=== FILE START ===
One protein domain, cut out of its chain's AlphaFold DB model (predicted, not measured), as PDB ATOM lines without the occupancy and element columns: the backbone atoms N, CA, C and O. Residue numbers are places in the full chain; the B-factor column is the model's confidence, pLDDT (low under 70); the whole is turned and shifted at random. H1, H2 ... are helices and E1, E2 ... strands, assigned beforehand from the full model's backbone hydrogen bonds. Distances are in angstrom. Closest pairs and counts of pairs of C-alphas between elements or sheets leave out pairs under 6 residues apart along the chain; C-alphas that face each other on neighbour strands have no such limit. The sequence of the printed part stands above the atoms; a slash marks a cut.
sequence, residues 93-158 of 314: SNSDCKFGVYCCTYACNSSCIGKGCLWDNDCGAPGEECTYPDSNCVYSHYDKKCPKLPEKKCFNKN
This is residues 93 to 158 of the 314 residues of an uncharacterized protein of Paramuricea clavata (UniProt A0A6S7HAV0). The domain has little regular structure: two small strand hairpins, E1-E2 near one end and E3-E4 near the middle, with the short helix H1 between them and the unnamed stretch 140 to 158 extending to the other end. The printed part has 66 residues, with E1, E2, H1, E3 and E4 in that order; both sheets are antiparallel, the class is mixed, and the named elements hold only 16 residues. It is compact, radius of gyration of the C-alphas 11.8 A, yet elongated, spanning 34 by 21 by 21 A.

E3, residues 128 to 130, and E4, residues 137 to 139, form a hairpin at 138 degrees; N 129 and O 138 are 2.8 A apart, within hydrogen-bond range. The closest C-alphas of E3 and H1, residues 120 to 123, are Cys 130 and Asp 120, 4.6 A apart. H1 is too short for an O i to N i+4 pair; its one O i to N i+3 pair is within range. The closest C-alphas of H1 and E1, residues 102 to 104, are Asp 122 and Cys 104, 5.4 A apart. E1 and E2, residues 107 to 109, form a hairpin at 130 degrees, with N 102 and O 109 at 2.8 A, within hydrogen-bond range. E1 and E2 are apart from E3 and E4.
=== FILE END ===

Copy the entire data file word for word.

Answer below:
One protein domain, cut out of its chain's AlphaFold DB model (predicted, not measured), as PDB ATOM lines without the occupancy and element columns: the backbone atoms N, CA, C and O. Residue numbers are places in the full chain; the B-factor column is the model's confidence, pLDDT (low under 70); the whole is turned and shifted at random. H1, H2 ... are helices and E1, E2 ... strands, assigned beforehand from the full model's backbone hydrogen bonds. Distances are in angstrom. Closest pairs and counts of pairs of C-alphas between elements or sheets leave out pairs under 6 residues apart along the chain; C-alphas that face each other on neighbour strands have no such limit. The sequence of the printed part stands above the atoms; a slash marks a cut.
sequence, residues 93-158 of 314: SNSDCKFGVYCCTYACNSSCIGKGCLWDNDCGAPGEECTYPDSNCVYSHYDKKCPKLPEKKCFNKN
This is residues 93 to 158 of the 314 residues of an uncharacterized protein of Paramuricea clavata (UniProt A0A6S7HAV0). The domain has little regular structure: two small strand hairpins, E1-E2 near one end and E3-E4 near the middle, with the short helix H1 between them and the unnamed stretch 140 to 158 extending to the other end. The printed part has 66 residues, with E1, E2, H1, E3 and E4 in that order; both sheets are antiparallel, the class is mixed, and the named elements hold only 16 residues. It is compact, radius of gyration of the C-alphas 11.8 A, yet elongated, spanning 34 by 21 by 21 A.

E3, residues 128 to 130, and E4, residues 137 to 139, form a hairpin at 138 degrees; N 129 and O 138 are 2.8 A apart, within hydrogen-bond range. The closest C-alphas of E3 and H1, residues 120 to 123, are Cys 130 and Asp 120, 4.6 A apart. H1 is too short for an O i to N i+4 pair; its one O i to N i+3 pair is within range. The closest C-alphas of H1 and E1, residues 102 to 104, are Asp 122 and Cys 104, 5.4 A apart. E1 and E2, residues 107 to 109, form a hairpin at 130 degrees, with N 102 and O 109 at 2.8 A, within hydrogen-bond range. E1 and E2 are apart from E3 and E4.